By February, fears were mounting that Joubert Park's bad reputation could not be sufficiently changed by August that the "Village" would receive the number of visitors it deserved. A key part of the design had been a central section which was mobile, taking the best of the Hopes all over South Africa after WSSD as a "Caravan of Hope". So, argued John and colleagues, why not short circuit the static display and go straight for the mobile Caravan? It could even move during WSSD symbolically collecting Hopes from the "South" in Soweto and the NGO/Civil Society meeting at the Exhibition Centre (also to the South of Johannesburg), pass through Joubert Park and then symbolically share them with the Ubuntu Village Meeting Point and Sandton Convention Centre in the "North", where the official delegates and "Business" were gathered. During this visit I made more great friends, including the Marsay family, the Indigo Junction group, Mike Bowes and Tammy, and Luc Hoebeke as well as renewing an old acquaintance with Roger Kelly.

A major International Agency expressed interest in funding such a venture and a team was formed to plan buses, staffing, content, etc. Treading Lightly's role was reduced to the assembly of "global wisdom (Hopes)" as the background "content" to stimulate folk to identify local Hopes. We settled into this, with a key player added in the form of Rory Spowers a researcher and writer of exceptional ability. Hopes were "tested" in a series of displays at Barbados Exhibitions and schools, developing a simple interactive method, including integrating "Footprint" Analysis. This work was to lead to a "Web(site) of Hope" and series of "Little Books of Hope".

In April we were asked by the South African Group to consider a longer period in SA, helping with the continued movement of the Caravan after WSSD, including perhaps a special aspect for the total eclipse in December! Also the Gaia Foundation planned to send us to Pakistan for the launch of the first of a series of exciting eco-agricultural villages by Shahid Zia's SUNGI Foundation. We found someone to look after our house and garden and Mo' and I set off on a three-month adventure via UK.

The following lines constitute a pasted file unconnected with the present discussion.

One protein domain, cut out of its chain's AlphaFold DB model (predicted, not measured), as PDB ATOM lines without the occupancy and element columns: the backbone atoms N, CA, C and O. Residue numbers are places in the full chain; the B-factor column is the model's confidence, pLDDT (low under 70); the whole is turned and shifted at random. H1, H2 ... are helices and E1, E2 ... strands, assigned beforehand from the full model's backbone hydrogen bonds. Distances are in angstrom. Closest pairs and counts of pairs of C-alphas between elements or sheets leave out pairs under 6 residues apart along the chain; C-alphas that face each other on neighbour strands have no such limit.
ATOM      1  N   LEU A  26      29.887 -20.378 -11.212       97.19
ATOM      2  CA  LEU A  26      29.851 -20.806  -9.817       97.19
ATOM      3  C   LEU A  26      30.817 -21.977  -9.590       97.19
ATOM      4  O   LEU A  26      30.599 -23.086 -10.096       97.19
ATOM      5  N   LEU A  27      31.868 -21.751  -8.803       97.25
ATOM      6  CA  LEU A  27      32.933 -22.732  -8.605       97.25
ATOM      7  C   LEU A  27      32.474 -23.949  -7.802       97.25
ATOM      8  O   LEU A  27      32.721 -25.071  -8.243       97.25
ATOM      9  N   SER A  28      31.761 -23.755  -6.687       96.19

But not so simple. Funding still hadn't been confirmed in SA and even as we received our Visas, the possibility of war between Pakistan and India was escalating. In the meantime a group of extremely able folk in UK had been thinking about the Web of Hope, Books of Hope and a "Roadshow of Hope" in the UK context. Important potential players included "Positive News" and the Natural Step (UK) as well as John Pontin and the Schumacher Society. Rory's Book ("Rising Tides") was also being launched. At the same time my Father's village South of Bristol became interested in the ideas! It was great to have the opportunity to see more of my Father (still in excellent health) as well as many cousins at a memorable reunion in the village of my maternal grandmother. It was also bluebell time. The visit to Pakistan had to be cancelled but, as you can imagine, there was no shortage of things to do while we waited for the call to SA, including our first contact with Grant Sonnex of Radio 4.